CHAPTER 9 • The character and quality of interpersonal communication is affected, in turn, by the nature of the relationship • Arelationship is defined as a connection you establish when you communicate with another person. Every time you engage in interpersonal communication, you are in a relationship; but it is only through ongoing, reccuring interactions that you develop interpersonal relationships • An interpersonal relationship is a perception shared by two people of an ongoing connection that results in the development of relational expectations and varies in interpersonal intimacy • To be in an interpersonal relationship, both individuals must share a perception that they have an ongoing relationship • Sometimes, only one person believes there is a relationship • While each partner might recognise that he or she has a relationship with the other, that doesn't mean the partners think of the relationship in the same way • One difficulty often encountered in relationships is the discrepancy that exists in how each partner sees the relationship • Having a shared perception means interpersonal relationships are transactional; that is, both partners affect each other simultaneously.As a result, a change in one partner has a direct impact on the relationship and on the other people • An ongoing connection means that the interpersonal relationship is a process • As a process, the relationship is dynamic, constantly changing and evolving • Relationships are always moving to a new level and being redefined • As you interact with a person, you share a growing history together; as such, the relationship is cumulative • Processes are also irreversible - once something is done, it can't be undone. For example, you can't un-initiate, or take back an argument you've had in a relationship • While you can be forgiven, the argument will always have an impact on the partners and the relationship • As you continue to interact and develop your relationships, you also form relational expectations • Any time you interact with someone, you bring a set of preformed expectations based on your socialisation and experiences; but as you develop an interpersonal relationship, you and your partner establish expectations sepcific to that relationship (For example, you might have a friend with whom you primarily play video games; thus, you know what your time together will be like, how you'll talk, what you'll talk about, etc.) These expectations are part of the relationship process and are continually developing and changing. Sometimes, the expectations are violated, which can create turmoil in the relationship • Interpersonal intimacy is the degree to which relational partners mutually confirm and accept each other's sense of self • The closer the relationship, the more you depend on a partner to accept and confirm your sense of self; your partner does the same • As interpersonal intimacy increases, we are more and more able to just be ourselves and still feel accepted • In the most intimate relationships, our partners know our strengths and weaknesses but still accept us; they love us in spite of our flaws - we reach a point where we don't have to hide our flaws or fear rejection because of those flaws • During periods when we might not have very intimate relationships, it is sometimes hard to maintain a strong positive self-image • Research confirms that having strong social support networks is related to subjective well-being • Your self-image can only be confirmed when another person really knows who you are • That is one reason some theorists see self-disclosure as the most significant factor in moving people toward intimate relationships • We communicate our sense of intimacy to other sboth directly, through our words, and indirectly through actions • We might directly tell another perosn how we feel about him or her and how much we value the relationship, or we might choose an indirect way of expressing interpersonal intimacy, by, for instance, disclosing highly personal information • We also might use non-verbal cues, such as close physical proximity, eye contact, tone of voice, touch, and time spent interacting • Genesis is the coming into being of something • Some relationships come into being because of circumstances, while others come into being because we choose to pursue and develop them • Relationships of circumstance form not because we choose them but simply because our lives overlap with others' lives in some way • Relationships with family members, teachers, classmates, and co-workers fall into the "relationships of circumstance" category • When we seek out and intentionally develop a relationship with someone, it is a relationship of choice • We act and communicate differently in these two types of relationships because the stakes are different • If we act in foolish or inappropriate ways, a friend might end the relationship. If we act the same way within the confines of our family, our relatives may not like us much, but we will still remain family • Relationships of circumstance can also be relationships of choice: your brother or sister can also be your best friend • You can break off interacting with family members or quit your job to sever your relationships with fellow employees • In some sense, all relationships begin by circumstance; through circumstance, we become aware of another person • Interpersonal attraction is the degree to which you want to form or maintain an interpersonal relationship • The attraction that moves relationships of circumstance to relationships of choice differs sometimes from the type of attraction that sustains relationships once they are formed • Short-term initial attraction is the degree to which you sense a potential for developing an interpersonal relationship • Long-term maintanance attraction is the level of liking or positive feelings that motivate us to maintain or escalate a relationship • Through interpersonal communication, self-disclosure, and continued interactions, we learn information about others that either fosters or diminishes our long-term maintenance attraction to them • According to communication scholar Michael Sunnafrank's theory of predicted outcome value (POV), we assess the potential for any given relationship to meet our need for self-image confirmation and weigh that potential against the potential costs • We are attracted to others with whom a relationship may yield a high outcome value (the rewards might exceed the costs) • Attraction and interpersonal communication are interdependent; that is, each affects the other • Short-term initial attraction acts as the impetus to communicate interpersonally - it prompts us to interact with others • Proximity and physical appearance affect who we are attracted to PROXIMITY • You are probably going to start talking to whoever is standing closest to you • As you talk, you develop an impression of your partner, and you assess the interaction's POV - the potential for continuing a pleasant and rewarding conversation • Physical proximity increases communication opportunities • We are more likely to talk, and thefore to feel attracted to, neighbours who live right next door than to those who live down the block • Proximity has been found to be a more important factor in initial attraction, than in maintenance attraction PHYSICALAPPEARANCE • As you stand in the room full of people, you are also likely to approach people because of their physical apperance • Physical appearance, a form of non-verbal communication, provides us with information that again helps us make some decision about POV • It acts as a filter to reduce relationship possibilities • Similarity with another person creates an attraction because we assume the other person will have values and interests similar to ours • We use physical appearance to make predictions about who is most likely to reciprocate our overtures for conversation - that is, who is most likely to have something in common with us • Physical apperance is not a strong factor for long-term maintenance attraction • Sexual attraction also influences interest in forming relationships • In short-term sexual relationships, physical appearance tends to be more important than in long-term romantic relationships • However, in the process of meeting sexyal needs, people may develop long-term relationships • Research shows that sexual satisfaction is a significant factor in marital satisfaction • However, sexual attraction by itself is unlikely to serve as a foundation on which to build successful long-term intimate relationships • Research also shows that strong communication is associated with marital satisfaction, regardless of sexual satisfaction, among married couples • Some qualities serve both to lead us to initiate interactions and to sustain attraction as the relationship develops • Credibility, competence, and intelligence are related personal qualities that, in and of themselves, evoke attraction • Most of us are attracted to individuals who seem competent • We like those who are sure of themselves, but not full of themselves • Intelligence and competence is a more important predictor of initial attraction is eventual romantic relationships than in friendships • Acertain amount of openness and self-disclosure increases attraction • Similarly, an open display of attraction or liking for another person can result in a reciprocation of that attraction: we like those who like us • As relationships progress from initiation to intimacy, further openness increases attraction • Another study found that expressiveness and openness were among the most desirable qualities in a partner, regardless of the type of relationship • In addition, our attraction to another person increases our tendency to self- disclose • Reciprocation of liking means that we like those who like us • One way to get other people to reciprocate liking, particularly in romantic relationships, is to show that we like them • Perhaps we protect ourselves - or save face - by assuming the other person doesn't like us as much; it is probably less embarrassing to find out someone likes us more than we thought than to find out we've overestimated how much they like us SIMILARITIES • In general, we are attracted to people whose personalities, values, upbringing, personal experiences, attitudes, and interests bear some similarity to ours • Leslie Baxter and lee West indicate that the main reason for placing a positive value on similarity is because it facilitates communication • In the initial stages of a relationship, we try to emphasise positive information about ourselves to create a positive and attractive image • You save your revelations about important attitudes and issues for a later stage in the relational development process • Attitude similarity is more likely to be a source of long-term maintenance attraction than of short-term initial attraction • Similarity of interests and leisure activities appears more important in same-sex friendships than in opposite-sex relationships DIFFERENCESAND COMPLEMENTARY NEEDS • One reason we are drawn to people who are different from us is because we learn and grow by such exposure • People who are different from us expose us to new ideas, activities, and perspectives, and prompt self-assessment • Differences can also lead to points of conflict and hamper our ability to effectively communicate • People in a relationship have complementary needs, which means that we are attracted to those whose needs complement our own; one person's weakness is the other person's strength INTERPERSONALPOWER IN RELATIONSHIPS • As relationships move toward intimacy, partners often struggle with the question of who makes the decisions or with th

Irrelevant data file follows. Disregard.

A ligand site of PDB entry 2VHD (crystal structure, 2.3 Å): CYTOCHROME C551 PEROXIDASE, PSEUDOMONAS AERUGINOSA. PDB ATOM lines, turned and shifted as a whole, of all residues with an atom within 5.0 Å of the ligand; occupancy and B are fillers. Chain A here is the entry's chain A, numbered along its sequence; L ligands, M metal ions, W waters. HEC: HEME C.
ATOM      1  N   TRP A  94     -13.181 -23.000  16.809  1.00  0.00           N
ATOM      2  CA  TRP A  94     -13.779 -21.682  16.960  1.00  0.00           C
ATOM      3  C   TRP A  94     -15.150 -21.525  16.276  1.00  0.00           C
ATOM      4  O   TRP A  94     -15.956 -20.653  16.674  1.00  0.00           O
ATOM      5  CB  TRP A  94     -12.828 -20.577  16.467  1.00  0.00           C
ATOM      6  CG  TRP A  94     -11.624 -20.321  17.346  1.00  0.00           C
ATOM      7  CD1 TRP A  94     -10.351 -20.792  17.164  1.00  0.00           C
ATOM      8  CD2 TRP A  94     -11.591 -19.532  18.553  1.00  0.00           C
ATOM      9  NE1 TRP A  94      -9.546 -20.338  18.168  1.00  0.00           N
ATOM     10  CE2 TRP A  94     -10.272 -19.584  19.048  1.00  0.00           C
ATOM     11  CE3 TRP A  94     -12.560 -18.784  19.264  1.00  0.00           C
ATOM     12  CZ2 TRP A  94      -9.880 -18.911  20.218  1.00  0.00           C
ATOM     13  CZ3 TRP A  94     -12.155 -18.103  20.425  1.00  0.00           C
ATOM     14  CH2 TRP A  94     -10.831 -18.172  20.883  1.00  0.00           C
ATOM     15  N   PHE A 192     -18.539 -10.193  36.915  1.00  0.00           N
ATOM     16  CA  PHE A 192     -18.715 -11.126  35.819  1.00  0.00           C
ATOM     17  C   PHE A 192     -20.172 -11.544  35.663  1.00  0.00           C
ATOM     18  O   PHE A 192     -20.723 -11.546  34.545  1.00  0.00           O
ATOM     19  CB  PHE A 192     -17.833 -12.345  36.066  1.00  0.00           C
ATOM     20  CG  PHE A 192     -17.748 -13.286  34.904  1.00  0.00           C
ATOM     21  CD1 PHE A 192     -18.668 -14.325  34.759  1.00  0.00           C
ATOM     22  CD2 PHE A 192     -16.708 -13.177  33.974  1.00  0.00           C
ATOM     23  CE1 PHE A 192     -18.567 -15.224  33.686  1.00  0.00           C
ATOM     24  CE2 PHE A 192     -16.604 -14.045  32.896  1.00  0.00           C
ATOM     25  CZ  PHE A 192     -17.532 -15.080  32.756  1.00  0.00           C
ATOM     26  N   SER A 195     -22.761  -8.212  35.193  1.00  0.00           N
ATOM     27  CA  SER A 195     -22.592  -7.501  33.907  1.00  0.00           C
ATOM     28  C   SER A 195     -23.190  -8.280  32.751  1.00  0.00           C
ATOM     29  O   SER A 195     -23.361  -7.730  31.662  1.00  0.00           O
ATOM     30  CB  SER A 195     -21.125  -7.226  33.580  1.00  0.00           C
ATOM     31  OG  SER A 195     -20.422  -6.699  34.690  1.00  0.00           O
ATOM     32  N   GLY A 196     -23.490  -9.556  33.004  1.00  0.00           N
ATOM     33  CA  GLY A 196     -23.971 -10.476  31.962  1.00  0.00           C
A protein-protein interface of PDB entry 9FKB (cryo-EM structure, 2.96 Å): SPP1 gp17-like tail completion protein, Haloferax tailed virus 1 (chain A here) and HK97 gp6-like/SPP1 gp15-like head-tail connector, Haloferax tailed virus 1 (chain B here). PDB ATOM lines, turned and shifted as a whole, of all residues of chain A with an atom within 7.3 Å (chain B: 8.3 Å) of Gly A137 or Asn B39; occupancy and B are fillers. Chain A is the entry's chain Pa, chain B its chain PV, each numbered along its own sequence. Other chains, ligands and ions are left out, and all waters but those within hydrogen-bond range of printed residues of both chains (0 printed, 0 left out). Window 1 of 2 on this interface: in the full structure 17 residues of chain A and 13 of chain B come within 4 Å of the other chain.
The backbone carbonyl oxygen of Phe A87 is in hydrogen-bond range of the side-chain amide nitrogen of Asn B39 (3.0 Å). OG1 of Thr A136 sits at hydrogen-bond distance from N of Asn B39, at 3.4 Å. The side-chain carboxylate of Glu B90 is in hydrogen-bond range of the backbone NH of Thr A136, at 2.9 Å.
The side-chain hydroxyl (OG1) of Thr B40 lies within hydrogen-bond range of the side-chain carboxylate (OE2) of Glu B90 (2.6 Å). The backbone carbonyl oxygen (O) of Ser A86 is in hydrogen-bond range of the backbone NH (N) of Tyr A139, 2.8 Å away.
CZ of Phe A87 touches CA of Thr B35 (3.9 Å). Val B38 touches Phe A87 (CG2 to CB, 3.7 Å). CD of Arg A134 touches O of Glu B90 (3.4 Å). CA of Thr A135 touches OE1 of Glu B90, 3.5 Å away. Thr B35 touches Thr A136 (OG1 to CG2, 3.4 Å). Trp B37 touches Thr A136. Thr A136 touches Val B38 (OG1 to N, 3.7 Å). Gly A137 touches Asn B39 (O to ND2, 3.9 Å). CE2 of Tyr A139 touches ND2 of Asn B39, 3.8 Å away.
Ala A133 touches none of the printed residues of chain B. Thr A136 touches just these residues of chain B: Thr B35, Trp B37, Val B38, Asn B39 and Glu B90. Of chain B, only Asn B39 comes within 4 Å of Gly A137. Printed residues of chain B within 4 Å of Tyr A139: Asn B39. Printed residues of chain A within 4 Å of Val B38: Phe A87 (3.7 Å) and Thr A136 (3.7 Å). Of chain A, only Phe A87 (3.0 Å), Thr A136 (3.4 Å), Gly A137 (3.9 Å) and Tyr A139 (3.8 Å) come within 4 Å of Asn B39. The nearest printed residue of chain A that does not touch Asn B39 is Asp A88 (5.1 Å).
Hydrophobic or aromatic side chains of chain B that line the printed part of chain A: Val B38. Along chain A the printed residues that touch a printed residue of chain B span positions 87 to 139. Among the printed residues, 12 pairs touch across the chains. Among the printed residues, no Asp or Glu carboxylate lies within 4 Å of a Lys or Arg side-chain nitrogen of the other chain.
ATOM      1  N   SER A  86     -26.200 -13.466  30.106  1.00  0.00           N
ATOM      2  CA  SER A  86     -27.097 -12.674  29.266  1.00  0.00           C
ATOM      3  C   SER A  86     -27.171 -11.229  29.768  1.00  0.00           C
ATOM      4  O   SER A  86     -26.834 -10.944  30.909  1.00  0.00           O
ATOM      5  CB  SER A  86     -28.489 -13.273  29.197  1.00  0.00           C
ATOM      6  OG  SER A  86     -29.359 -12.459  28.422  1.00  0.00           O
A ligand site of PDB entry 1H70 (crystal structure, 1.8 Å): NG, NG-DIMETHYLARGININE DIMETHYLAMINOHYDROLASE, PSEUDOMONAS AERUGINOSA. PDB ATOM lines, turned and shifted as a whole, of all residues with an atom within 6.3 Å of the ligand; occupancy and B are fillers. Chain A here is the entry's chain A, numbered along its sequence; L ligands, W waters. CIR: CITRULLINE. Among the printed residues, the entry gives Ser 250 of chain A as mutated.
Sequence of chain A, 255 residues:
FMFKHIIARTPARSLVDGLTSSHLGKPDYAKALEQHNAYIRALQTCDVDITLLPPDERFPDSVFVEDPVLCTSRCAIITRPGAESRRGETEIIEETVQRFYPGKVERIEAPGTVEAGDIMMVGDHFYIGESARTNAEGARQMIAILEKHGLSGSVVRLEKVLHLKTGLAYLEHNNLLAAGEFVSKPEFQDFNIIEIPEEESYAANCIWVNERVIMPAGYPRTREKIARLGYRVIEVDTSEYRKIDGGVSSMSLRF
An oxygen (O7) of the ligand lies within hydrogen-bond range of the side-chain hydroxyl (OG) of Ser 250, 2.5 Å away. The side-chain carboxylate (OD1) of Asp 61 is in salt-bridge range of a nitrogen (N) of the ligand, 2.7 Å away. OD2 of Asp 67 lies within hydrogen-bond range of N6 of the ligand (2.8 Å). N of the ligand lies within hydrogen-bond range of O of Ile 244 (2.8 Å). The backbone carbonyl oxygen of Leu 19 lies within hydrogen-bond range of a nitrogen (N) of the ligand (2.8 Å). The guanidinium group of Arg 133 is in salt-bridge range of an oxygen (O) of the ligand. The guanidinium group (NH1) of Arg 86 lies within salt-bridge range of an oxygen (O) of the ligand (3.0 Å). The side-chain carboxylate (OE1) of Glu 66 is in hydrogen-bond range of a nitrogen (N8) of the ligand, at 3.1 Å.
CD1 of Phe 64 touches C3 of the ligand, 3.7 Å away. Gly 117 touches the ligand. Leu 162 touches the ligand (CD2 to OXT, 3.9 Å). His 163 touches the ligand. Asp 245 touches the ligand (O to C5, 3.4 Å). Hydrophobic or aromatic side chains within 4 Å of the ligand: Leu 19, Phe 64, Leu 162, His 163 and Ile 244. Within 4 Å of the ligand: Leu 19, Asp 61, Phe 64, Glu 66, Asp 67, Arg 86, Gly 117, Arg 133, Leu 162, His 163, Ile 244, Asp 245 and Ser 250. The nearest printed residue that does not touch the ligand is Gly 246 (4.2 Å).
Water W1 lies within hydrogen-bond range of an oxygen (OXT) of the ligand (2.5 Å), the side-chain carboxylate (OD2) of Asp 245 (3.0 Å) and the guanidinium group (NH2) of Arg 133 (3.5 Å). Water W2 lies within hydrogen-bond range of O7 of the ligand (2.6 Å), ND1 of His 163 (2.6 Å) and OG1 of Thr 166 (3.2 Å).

More Less

Related notes for CYC 301

Log In


Don't have an account?

Join OneClass

Access over 10 million pages of study
documents for 1.3 million courses.

Sign up

Join to view


By registering, I agree to the Terms and Privacy Policies
Already have an account?
Just a few more details

So we can recommend you notes for your school.

Reset Password

Please enter below the email address you registered with and we will send you a link to reset your password.

Add your courses

Get notes from the top students in your class.